but please stop saying ‘UFO’…The Washington Post – [watch this Christmas Eve in full screen mode – stay focused and read the text that that explains the event] “In December 2017, two videos emerged that showed Navy pilots encountering mysterious spherical objects that appeared, at first glance, to move through the air in ways that baffled experts. A third, released in March 2018, depicted a similar encounter. Everyone who watched — including the pilots who filmed them — had the same question: What, exactly, are these things? Last week [September 2019], a Navy official publicly called these mysterious objects “Unidentified Aerial Phenomena (UAP),” giving name to the inscrutable little dots and reigniting scrutiny around the unidentified flying objects (a term the Navy does not want to use even though the objects that are flying cannot be identified.)…” [Note – UFOs are now UAPs]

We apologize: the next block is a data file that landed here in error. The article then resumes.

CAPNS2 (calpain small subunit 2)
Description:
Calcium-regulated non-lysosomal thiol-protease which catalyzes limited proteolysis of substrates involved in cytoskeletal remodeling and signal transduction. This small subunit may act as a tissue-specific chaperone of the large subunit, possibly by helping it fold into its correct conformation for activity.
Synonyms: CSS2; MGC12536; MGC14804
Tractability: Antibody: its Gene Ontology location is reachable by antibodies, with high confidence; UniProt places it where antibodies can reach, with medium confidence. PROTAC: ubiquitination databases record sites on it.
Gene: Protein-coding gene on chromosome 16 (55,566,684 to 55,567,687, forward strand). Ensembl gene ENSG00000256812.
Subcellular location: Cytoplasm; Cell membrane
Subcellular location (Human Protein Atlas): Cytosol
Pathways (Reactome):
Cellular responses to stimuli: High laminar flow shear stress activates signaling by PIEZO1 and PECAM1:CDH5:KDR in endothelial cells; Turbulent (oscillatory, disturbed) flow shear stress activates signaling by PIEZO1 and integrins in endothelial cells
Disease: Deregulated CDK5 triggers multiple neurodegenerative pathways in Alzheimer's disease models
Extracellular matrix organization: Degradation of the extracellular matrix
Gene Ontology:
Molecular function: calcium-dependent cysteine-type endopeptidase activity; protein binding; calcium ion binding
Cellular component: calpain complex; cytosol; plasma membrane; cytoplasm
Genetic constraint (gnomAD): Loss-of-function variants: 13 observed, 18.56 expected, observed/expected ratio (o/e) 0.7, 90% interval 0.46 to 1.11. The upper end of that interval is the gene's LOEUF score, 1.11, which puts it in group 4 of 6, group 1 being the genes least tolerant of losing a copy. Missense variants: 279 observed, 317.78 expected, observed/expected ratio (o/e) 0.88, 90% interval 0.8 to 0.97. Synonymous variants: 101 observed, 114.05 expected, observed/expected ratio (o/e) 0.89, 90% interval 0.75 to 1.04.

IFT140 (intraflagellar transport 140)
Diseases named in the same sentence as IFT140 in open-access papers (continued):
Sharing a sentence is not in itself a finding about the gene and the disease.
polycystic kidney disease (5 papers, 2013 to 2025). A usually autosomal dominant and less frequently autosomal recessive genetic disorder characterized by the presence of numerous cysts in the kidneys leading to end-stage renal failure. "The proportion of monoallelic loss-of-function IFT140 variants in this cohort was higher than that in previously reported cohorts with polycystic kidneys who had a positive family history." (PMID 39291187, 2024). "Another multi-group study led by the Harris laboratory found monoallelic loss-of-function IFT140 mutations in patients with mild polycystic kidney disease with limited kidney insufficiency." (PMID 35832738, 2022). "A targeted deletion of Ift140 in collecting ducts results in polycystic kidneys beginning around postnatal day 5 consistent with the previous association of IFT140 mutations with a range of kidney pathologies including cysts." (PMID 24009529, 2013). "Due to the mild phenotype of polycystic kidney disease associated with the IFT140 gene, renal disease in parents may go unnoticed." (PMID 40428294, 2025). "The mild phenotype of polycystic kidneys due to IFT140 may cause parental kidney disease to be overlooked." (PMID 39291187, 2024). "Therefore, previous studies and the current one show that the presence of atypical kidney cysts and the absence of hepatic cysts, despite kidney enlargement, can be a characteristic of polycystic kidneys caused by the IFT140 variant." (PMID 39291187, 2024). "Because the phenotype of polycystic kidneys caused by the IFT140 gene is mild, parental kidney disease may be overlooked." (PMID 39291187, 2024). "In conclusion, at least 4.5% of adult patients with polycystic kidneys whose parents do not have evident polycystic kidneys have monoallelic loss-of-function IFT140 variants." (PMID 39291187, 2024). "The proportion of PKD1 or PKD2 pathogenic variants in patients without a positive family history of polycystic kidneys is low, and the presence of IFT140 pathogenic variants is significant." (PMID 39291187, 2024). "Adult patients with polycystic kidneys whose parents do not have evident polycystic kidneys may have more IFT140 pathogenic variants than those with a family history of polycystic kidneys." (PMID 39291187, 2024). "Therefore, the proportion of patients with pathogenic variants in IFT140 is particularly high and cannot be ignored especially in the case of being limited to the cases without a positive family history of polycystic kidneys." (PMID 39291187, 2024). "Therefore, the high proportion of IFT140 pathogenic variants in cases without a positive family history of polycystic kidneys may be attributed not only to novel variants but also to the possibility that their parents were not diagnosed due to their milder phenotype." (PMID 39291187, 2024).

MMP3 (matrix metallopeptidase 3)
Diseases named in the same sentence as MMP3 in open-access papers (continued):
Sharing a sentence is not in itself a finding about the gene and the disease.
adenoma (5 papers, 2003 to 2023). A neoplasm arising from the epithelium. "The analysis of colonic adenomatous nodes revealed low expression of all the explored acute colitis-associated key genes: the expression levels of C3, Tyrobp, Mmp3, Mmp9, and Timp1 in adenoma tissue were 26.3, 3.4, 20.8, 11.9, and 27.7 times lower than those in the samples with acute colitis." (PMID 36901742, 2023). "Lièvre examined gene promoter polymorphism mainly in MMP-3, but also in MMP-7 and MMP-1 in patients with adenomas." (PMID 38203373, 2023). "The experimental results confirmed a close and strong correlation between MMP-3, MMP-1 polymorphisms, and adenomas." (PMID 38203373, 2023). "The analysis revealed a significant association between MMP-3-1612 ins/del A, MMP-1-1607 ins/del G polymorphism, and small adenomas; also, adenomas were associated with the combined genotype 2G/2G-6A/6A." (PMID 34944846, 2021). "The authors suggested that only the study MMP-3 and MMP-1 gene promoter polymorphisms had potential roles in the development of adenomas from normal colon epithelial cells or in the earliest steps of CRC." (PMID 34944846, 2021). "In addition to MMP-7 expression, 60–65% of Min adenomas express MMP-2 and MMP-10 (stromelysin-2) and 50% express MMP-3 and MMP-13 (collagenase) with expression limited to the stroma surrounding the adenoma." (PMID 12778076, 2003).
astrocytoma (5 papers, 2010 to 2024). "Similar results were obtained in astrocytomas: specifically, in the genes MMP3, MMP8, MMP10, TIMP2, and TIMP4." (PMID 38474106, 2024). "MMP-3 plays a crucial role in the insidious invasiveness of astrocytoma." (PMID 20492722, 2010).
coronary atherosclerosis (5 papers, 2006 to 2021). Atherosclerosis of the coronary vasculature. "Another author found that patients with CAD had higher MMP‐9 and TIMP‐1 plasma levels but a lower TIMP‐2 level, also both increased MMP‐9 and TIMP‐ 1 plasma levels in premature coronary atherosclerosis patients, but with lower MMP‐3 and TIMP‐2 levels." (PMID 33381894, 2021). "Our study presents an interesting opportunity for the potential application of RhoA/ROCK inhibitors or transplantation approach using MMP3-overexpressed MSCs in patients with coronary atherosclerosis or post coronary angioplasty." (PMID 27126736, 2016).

Vox – It never quite came. “Publishing spent the 2010s fighting tooth and nail against ebooks. There were unintended consequences…at the other end of the decade, ebook sales seem to have stabilized at around 20 percent of total book sales, with print sales making up the remaining 80 percent. “Five or 10 years ago,” says Andrew Albanese, a senior writer at trade magazine Publishers Weekly and the author of The Battle of $9.99, “you would have thought those numbers would have been reversed.” And in part, Albanese tells Vox in a phone interview, that’s because the digital natives of Gen Z and the millennial generation have very little interest in buying ebooks. “They’re glued to their phones, they love social media, but when it comes to reading a book, they want John Green in print,” he says. The people who are actually buying ebooks? Mostly boomers. “Older readers are glued to their e-readers,” says Albanese. “They don’t have to go to the bookstore. They can make the font bigger. It’s convenient.”…